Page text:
If you’re in love with music, then Funk & Soul Covers and To Disco with Love should be essential parts of your personal library. Alone or with like-minded friends, you’ll enjoy hours of internal or group conversation as you reminisce, discuss and chuckle over the more than 750 classic, brilliant and wacky album covers featured in these two magnificent books.
Both books showcase colour album jackets plus historical tidbits on the photographers, designers, illustrators and graphic artists who created these distinctive pieces of art.
Funk & Soul Covers is a lovely treasure. Most reviews are tri-lingual (English, German, French). Cherished and long-forgotten covers make the list here, such as Chic’s best-selling Risqué; Marvin Gaye’s ground-breaking What’s Going On?; Black Moses by Isaac Hayes, and The Jackson Sisters self-titled album of the same name. Reviews were written by Lisbon-based DJ/consultant Joaquim Paulo, whose previous book Jazz Covers (Taschen, 2012), featured vintage jazz record covers from the 1940s to the early ‘90s.
Coming up with the best 500 album covers of any genre is a daunting task, but consider the sheer creativity – or craziness – of some covers and it’ll make your head spin. Dazzling examples like George Clinton’s You Shouldn’t-Nuf Bit Fish resemble an early 70s psychedelic comic book, while others like O’Donel Levy’s Everything I do gonna be funky ooze sexuality and lust.
Blaxploitation-era albums get the good foot treatment too, such as Melvin Van Peebles genre-defining Sweet Sweetback’s Baadasssss Song, Joe Simon’s Cleopatra Jones, and the Curtis Mayfield masterpiece, Superfly. Mayfield, in fact, is one of five artists (James Brown, Diana Ross, The Temptations, Quincy Jones) who’ve got three albums featured, while Stevie Wonder, Roy Ayers, Marvin Gaye and The Impressions top the book with four of their creations profiled.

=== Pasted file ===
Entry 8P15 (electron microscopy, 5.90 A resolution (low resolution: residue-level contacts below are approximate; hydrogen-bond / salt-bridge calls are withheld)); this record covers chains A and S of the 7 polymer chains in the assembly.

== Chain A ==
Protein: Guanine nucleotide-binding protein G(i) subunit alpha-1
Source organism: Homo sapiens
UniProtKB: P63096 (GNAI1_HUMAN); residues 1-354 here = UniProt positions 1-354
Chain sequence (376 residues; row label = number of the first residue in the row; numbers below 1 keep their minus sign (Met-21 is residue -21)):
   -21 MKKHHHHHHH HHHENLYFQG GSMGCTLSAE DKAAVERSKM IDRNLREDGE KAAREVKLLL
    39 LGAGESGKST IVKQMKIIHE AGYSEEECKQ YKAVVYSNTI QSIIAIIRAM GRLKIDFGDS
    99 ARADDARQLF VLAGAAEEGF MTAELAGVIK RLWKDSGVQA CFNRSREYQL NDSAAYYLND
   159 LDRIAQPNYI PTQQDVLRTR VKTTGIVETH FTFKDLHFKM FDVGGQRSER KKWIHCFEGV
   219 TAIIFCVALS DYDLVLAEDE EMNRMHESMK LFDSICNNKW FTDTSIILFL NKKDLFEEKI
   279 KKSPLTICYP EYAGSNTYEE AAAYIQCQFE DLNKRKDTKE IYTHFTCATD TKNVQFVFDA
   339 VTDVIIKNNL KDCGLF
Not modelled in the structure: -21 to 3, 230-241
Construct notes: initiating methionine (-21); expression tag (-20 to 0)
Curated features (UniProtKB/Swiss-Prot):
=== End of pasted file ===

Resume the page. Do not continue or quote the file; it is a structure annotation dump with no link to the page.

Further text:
As an added bonus, the book features a top-10 favorite records list and analysis by leading DJs and musicologists such as Danny Krivit, Andy Smith and Mys35.
To Disco with Love, naturally, casts its gaze on the percolating disco scene from 1973-80. While some of the same covers appear in both books, it makes sense as the lines between soul, funk & disco is often blurred depending on who does the defining. The book gives readers glorious album covers, but additional detail on hit songs from each disc. Author David Hamsley is a NYC photographer with a passion for vinyl records.
Following a chronological arc, Hamsley’s book thrills readers with a thematic approach as he loosely groups covers by trends (space exploration, illustrations, colours, flower power, sci-fi, dynamic duos etc.) and also includes a nod to innovative album covers by pioneering new wave artists Blondie, The B-52s, The Flying Lizards, Devo, Gary Numan and the pride of Dusseldorf, Germany – Kraftwerk.
Both books casts a wide net, showing innovative covers from across the globe: jazz, afro-beat, Brazilian, Latin & gospel. Artists from this era, more than their contemporary peers, voiced issues via their music and, through the accompanying record covers, told stories long after the records finished playing.
In an age where online books, e-readers and music streaming dominates, where fans engage with artists through music videos, action movies or Twitter feeds, it’s a pleasant throwback to pick up books and be instantly reminded of the beauty and power of the 12×12-inch record cover.
Record covers visually introduced us to bands and musicians we only heard on the radio. These record covers occasionally made political statements we could identify with or unify around, or told stories of communities that cried out for change, social justice and equality. Or they revealed a laissez-faire indifference to the issues and focused instead on the party, fashion or decadence.
Like a musical time capsule, these books give us a snapshot into our musical history and reveal the enduring power these cardboard covers still hold today.